As far as recent events in the cybersecurity space go, things are looking pretty grim. It seems that each day we wake to yet another organization falling victim to a breach. With increasingly sophisticated cybercriminal gangs making big profits, security teams across the country are fighting on the front lines of this unprecedented cyber-war, and the uphill battle only appears to be getting steeper.
As organizations continue to move their operations to the cloud and enlist third parties to achieve their business goals, we find ourselves drinking from the same cup that poisons us. Our efforts to ease our operational woes have left us tethered to one another, in a way that finds one organization vulnerable to the security shortcomings of another. This interconnectivity has vastly increased the supply cybersecurity risk exposure of nearly every organization.
The SolarWinds breach demonstrated that even the federal government isn’t without supply chain risk, and the Colonial Pipeline attack showed how the impact of an incident can be felt well beyond ground zero. But how do we control this growing problem?
Mixed reviews for the Biden Administration’s response
Well, the Biden Administration is taking a stab at it with the recent release of the Executive Order (EO) on Improving the Nation’s Cybersecurity, but it’s gotten some mixed reviews among the cybersecurity crowd. Highlighting methods like multi-factor authentication (MFA), participating in vulnerability disclosures, requiring a software bill-of-materials, and mandating Zero Trust security models across federal agencies, the EO aims to increase vendor transparency and mitigate supply chain risk—but not everyone is convinced it will be enough to save our bacon.
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In response to a post in r/cybersecurity about the EO, one Reddit user, u/tcp5845, comments, “Kind of pointless if companies won't be required to actually increase IT Security headcount. Last few jobs I've had we're basically skeleton crews of IT Security personnel at best. With nobody internally actively monitoring for attacks [it’s] no wonder companies keep getting breached.”
This raises an interesting point and emphasizes the ever-present cybersecurity skills shortage. According to ISACA’s State of Cybersecurity 2021 report, 55 percent of survey respondents say they have unfilled cybersecurity positions, and that paints a concerning picture when we’re talking about improving the nation’s overall security posture.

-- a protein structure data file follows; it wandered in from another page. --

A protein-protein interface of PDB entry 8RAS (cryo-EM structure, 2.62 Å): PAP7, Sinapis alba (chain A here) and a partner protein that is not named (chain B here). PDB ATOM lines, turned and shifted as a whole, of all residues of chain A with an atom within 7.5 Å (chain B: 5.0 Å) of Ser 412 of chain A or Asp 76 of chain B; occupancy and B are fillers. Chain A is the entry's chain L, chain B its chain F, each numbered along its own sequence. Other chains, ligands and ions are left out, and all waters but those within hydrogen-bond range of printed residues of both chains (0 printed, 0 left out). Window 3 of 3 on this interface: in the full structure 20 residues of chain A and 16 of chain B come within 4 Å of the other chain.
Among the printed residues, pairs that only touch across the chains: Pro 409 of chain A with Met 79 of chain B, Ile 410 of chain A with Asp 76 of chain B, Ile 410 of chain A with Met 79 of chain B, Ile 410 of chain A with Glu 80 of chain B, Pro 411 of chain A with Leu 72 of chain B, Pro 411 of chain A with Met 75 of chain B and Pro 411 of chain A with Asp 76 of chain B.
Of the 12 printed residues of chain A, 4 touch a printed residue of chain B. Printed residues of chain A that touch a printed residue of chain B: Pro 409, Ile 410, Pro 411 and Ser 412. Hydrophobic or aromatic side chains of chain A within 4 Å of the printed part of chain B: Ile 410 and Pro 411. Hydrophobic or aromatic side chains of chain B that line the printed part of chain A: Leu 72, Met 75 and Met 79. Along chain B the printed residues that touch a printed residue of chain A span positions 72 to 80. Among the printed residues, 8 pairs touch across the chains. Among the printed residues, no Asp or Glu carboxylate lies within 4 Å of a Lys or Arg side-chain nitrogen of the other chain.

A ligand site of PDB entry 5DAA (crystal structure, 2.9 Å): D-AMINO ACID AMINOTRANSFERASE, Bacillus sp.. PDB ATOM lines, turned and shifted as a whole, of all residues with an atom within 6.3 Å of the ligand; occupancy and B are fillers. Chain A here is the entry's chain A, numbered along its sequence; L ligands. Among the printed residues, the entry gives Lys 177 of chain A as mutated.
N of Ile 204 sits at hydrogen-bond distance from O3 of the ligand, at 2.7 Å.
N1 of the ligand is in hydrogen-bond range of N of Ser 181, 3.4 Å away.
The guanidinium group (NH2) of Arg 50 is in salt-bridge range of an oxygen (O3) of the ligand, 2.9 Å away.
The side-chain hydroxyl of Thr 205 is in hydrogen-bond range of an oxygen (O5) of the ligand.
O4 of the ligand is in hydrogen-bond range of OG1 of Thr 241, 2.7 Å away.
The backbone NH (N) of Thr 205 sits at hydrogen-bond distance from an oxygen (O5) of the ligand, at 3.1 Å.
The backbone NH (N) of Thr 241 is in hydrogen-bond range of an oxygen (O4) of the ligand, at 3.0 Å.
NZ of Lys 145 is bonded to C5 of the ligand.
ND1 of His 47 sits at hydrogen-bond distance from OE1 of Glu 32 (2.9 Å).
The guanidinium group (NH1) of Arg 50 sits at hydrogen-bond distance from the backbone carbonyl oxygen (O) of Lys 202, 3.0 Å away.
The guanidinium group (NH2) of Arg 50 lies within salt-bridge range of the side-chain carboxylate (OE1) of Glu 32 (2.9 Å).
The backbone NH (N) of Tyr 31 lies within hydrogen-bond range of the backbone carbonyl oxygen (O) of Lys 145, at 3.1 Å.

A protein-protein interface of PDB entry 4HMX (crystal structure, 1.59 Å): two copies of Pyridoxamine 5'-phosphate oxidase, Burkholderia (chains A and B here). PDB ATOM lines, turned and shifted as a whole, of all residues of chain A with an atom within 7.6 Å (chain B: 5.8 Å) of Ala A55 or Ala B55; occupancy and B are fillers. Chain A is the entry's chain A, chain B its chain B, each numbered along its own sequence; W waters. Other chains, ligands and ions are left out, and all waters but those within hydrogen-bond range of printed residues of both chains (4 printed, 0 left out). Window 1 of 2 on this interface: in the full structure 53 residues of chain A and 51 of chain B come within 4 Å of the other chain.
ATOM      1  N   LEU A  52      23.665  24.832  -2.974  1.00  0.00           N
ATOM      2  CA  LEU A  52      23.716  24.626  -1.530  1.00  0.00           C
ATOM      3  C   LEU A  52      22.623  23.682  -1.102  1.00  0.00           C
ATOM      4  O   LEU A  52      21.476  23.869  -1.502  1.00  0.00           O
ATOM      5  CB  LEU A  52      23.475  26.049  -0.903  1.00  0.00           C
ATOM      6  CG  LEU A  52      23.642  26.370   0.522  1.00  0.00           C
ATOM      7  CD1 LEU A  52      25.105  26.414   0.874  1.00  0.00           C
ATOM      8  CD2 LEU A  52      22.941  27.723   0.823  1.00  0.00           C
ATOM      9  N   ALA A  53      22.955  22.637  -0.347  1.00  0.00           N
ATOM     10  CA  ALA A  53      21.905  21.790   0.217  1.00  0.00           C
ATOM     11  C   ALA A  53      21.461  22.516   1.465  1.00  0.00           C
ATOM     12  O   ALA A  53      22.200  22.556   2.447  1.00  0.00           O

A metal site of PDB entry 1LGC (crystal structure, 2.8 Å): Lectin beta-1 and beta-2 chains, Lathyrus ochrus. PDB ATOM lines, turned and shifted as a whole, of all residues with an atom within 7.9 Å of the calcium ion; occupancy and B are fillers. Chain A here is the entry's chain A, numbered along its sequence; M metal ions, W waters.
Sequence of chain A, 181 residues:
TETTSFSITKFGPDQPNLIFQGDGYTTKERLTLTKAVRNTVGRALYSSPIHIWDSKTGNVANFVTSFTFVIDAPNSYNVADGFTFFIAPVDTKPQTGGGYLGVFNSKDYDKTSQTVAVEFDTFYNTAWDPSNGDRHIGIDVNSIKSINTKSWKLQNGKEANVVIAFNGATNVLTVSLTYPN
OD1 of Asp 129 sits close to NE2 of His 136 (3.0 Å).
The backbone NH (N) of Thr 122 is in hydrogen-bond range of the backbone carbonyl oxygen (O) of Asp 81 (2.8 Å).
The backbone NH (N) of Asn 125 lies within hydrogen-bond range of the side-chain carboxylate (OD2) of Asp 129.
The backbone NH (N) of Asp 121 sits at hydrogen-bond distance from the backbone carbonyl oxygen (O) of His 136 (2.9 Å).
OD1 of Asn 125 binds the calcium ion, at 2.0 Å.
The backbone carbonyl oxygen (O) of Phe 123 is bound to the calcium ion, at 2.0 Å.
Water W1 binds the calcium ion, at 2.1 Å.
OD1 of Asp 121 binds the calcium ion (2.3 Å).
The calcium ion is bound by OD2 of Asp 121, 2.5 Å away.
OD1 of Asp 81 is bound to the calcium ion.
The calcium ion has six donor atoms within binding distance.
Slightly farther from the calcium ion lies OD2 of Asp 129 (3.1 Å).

Another user states, “This is an absolute joke of a plan, but it is what it is,” after sharing their summary of the EO directives, and continuing to add that they feel the best way to solve this problem is by disconnecting critical systems from the internet.
A more positive tone
On the other side of the coin, many people are just glad to see the government finally taking steps to fix a problem that’s been neglected for so long—even if we still have a long way to go. Security Magazine had a chance to connect with several experts in the security industry and get their take on the new mandates:
“The executive order is a major step in the right direction for strengthening US cyber defenses primarily because it removes barriers to collaboration around cyberthreats, which is essential for effective cyber response.” Stephen Banda, Senior Manager, Security Solutions at Lookout shares, “The executive order makes a Zero Trust Architecture central to the Federal Government’s approach to cybersecurity. This is a crucial step. It’s encouraging to see cloud security, Endpoint Detection and Response and active threat hunting on government networks as important components of the executive order.”
The Zero Trust model and direction to “assume compromise” facilitate an almost permanent state of threat vigilance—a far reach from the honor and good faith system many organizations put into their vendors today.
-CEO of TokenEx, Alex Pezold, shows support for full vendor transparency.
Marjorie Dickman, Chief Government Affairs and Public Policy Officer at BlackBerry, highlights the importance of the SBOM aspect of the EO in effective vendor risk management: “The software bill of materials (SBOM) provision is critically important, and long overdue, in securing our nation’s software supply chain—allowing purchasers, including the federal government, to manage risk and uncover vulnerabilities that malicious hackers are targeting.”
Having visibility into the components of the software you’re purchasing allows you to quickly ascertain whether they are at risk to existing or new vulnerabilities and promotes greater awareness about our collective reliance on open-source software libraries, for example. If we can be collaborative in identifying and closing security gaps, there won’t be as many opportunities for attackers to worm their way in.
The Bottom Line
Regardless of anyone’s feelings on the Executive Order, it’s impossible to deny that the federal government is making a concerted effort to rectify a broken system. It may not be the silver bullet we were hoping for, but even if it were, attacks would still continue to evolve and adapt to our defenses. Hell, nothing is flawless when you’re battling cybercriminals that invest in each other’s operations and support that kind of innovation.
The point is, it’s not a perfect plan… but it’s progress, and more than we’ve seen from the federal government in a long time. These mandates are going to change the way we all think about the security of our supply chain and are the building blocks to transform our digital interdependence from a critical weakness to a threat-fighting strength.